Wednesday, February 16, 2011

Silence

After a long, hard day of work I love to retire to the refuge of my home. Not!
I love my home and my family, but there is usually a meal to make, mail to sort, dishes to clean, and so forth. Hardly a refuge. You know the drill. You change from one set of expectations to another. Different activities, but the same pace and relentless demands. It seems like the world doesn’t slow down. Only the scenery changes.
There is an antidote for this, you know. But it involves sacrifice and swimming upstream against the ubiquitous din of our culture. The answer is silence.



Silence is the white space that gives the text its meaning. We often think it is the words, but you would only be able to distinguish the shape of the letters when they are in contrast to the white space around them. Silence gives meaning to our thoughts and words.
Our world runs at a frantic pace in which one thing after another bombards us and call out for our immediate and full attention. Cell phones, text messages, billboards, radio ads, television programming, emails, letters and personal conversations demand that our senses be tuned to their urgent demands for attention.
Doesn’t that make you long for the leisure of thought and reflection?
The Biblical writers lived in a less complex world. Yet even they understood the value of silence. Job expressed it near the end of the book. This was after listening to the incessant babble of “wisdom” from his friends. Once Job encountered God and understood who God is he quit talking and started worshipping.
Then Job answered the Lord: “I am unworthy—how can I reply to you? I put my hand over my mouth. I spoke once, but I have no answer— twice, but I will say no more.” ” (Job 40:3–5)
When the Lord confronted Habakkuk over the grievous sin of the nation, he replied with silence.
But the Lord is in his holy temple; let all the earth be silent before him.” ” (Habakkuk 2:20)
At the end of the age, when God breaks open the seventh seal of judgment on the earth, the only appropriate response will be silence.
When he opened the seventh seal, there was silence in heaven for about half an hour. ” (Revelation 8:1)
We underestimate the value of silence in our world today. Silence is an act of humility that speaks little and comprehends much. Listen to the words of Robert Webber, from his book, The Biblical Foundations of Christian Worship.
In the presence of the mystery of the being of God, silence is an appropriate act of worship. Silence is the recognition that human utterance is often presumptuous in the face of the divine self-revelation. Before the Creator, the creature must confront his or her finitude. The worshiper is as nothing before him who is all. The biblical worshiper understands that to occupy oneself with verbal products of the human mentality is an act of pride, in effect a denial of God’s place as sovereign Lord (Ps. 131:1; Job 42:3).[1]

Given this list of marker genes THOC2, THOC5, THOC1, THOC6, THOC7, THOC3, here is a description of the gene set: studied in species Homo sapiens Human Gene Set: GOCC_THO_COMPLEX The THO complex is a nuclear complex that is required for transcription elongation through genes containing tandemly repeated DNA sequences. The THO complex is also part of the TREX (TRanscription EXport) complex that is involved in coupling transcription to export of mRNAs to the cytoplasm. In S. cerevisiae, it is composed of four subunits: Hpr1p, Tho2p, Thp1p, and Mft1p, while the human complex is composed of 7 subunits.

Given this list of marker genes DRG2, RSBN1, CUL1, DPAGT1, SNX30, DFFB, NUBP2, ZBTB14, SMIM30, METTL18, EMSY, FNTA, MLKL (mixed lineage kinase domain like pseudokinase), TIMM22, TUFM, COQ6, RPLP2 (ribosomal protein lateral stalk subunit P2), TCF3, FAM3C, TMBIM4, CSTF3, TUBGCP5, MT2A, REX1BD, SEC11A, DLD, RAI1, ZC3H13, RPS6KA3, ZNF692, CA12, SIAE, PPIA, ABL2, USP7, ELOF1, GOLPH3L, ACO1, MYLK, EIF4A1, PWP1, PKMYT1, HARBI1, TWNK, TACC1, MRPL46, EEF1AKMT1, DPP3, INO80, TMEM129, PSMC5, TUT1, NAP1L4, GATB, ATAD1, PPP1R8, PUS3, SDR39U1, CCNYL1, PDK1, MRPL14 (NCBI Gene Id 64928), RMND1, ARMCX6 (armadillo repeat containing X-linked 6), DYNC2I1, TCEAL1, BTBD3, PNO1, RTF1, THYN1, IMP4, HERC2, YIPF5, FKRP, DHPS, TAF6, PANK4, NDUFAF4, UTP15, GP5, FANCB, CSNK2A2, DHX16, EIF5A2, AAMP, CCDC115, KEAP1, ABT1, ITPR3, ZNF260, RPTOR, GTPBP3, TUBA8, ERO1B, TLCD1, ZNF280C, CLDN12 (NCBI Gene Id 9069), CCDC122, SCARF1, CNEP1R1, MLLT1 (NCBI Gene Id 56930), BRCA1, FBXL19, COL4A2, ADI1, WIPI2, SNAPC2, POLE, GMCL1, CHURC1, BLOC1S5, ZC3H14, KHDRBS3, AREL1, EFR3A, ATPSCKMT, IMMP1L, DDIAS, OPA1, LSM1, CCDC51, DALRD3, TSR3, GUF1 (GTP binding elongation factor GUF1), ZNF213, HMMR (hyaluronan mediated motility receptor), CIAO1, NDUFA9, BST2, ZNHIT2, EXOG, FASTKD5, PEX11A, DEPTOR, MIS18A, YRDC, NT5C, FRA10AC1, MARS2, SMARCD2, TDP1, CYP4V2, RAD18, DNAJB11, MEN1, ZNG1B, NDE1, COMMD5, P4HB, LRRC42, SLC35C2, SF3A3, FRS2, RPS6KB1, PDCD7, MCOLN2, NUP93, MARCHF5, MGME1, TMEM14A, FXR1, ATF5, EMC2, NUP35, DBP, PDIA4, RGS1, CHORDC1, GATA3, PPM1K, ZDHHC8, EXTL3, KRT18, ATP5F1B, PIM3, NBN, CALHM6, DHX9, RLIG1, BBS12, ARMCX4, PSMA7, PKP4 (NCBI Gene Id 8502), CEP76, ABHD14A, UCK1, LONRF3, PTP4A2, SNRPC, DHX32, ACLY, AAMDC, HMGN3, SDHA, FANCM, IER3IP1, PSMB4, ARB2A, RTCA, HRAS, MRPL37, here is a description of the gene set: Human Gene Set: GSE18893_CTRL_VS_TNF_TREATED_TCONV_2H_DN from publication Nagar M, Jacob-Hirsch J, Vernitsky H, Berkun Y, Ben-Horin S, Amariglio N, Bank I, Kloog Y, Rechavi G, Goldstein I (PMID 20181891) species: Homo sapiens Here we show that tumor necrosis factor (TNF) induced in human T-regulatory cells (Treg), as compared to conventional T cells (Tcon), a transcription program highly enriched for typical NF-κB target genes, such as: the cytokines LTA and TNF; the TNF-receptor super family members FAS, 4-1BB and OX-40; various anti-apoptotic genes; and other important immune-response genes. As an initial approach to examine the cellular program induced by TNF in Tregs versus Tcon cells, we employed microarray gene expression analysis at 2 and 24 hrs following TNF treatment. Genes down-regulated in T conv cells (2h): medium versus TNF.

In music it’s easy to think that the notes are the most important part of the score. But maybe, just maybe, it’s the rests. No cacophany of empty phrases. No scripted soliloquies. Just me. And God. In silence. In worship. 


[1] Robert Webber, The Biblical Foundations of Christian Worship, 1st ed. (Nashville, Tenn.: Star Song Pub. Group, 1993), 290.

Wednesday, February 2, 2011

still not a Calvinist, but I love these brothers


Why would this non-reformed pastor go to a conference for reformed pastors?
For several years I attended the Desiring God Pastor's Conference faithfully when it was held at Bethlehem Baptist. I loved the fellowship of the pastors, the stirring worship, and the challenging messages of the speakers. But then something happened. I'm not entirely sure why I missed a year, but then I missed the next one and the one after that. Before long, I realized that I've probably missed most of the last decade.
I went back this year because of the theme of prayer. My heart needs to be warmed again by hearing others talk about prayer. Prayer is often such an intensely private experience. There is nothing in all the world like connecting personally to God. Even in silence I am warmed by his love and communion with him. But at times I fall into a pattern (rut, really) that drains the joy out prayer. I needed to be reminded again how incredible this gift is. I needed to hear from others in their journeys. I needed to gain a fresh perspective and a new look.
Have you ever seen a person walk over live coals? Do you want to know their secret? Part of the answer lies in the thin layer of ash that covers each coal as it burns. The fire is deep in the coals, but the outside layer is insulated by this ash. My heart forms ash as it burns. The passion of my love with God goes deeper and the flame may be very alive, but my heart is well insulated. Sometimes I don't even feel it.
Even though I'm not fully reformed in my doctrine (still can't embrace all of that third point of Calvinism) I greatly appreciate my reformed, Calvinistic brothers. I drew on their passion for Christ and listened attentively to their heart. It's something just to hear John Piper pray! His intimate prayer and his passion for God leak out of every pore of his body. I long to burn like that.
In the days to come, I'll be reading on prayer. (I got about 6-7 books on prayer at the conference – all free!) I'll be writing sermons and Life Group lessons on prayer. I'll be studying Christ's prayers (especially John 17). But mostly I plan to pray. I am simply longing for God to gently blow off the ash that has once again insulated my heart.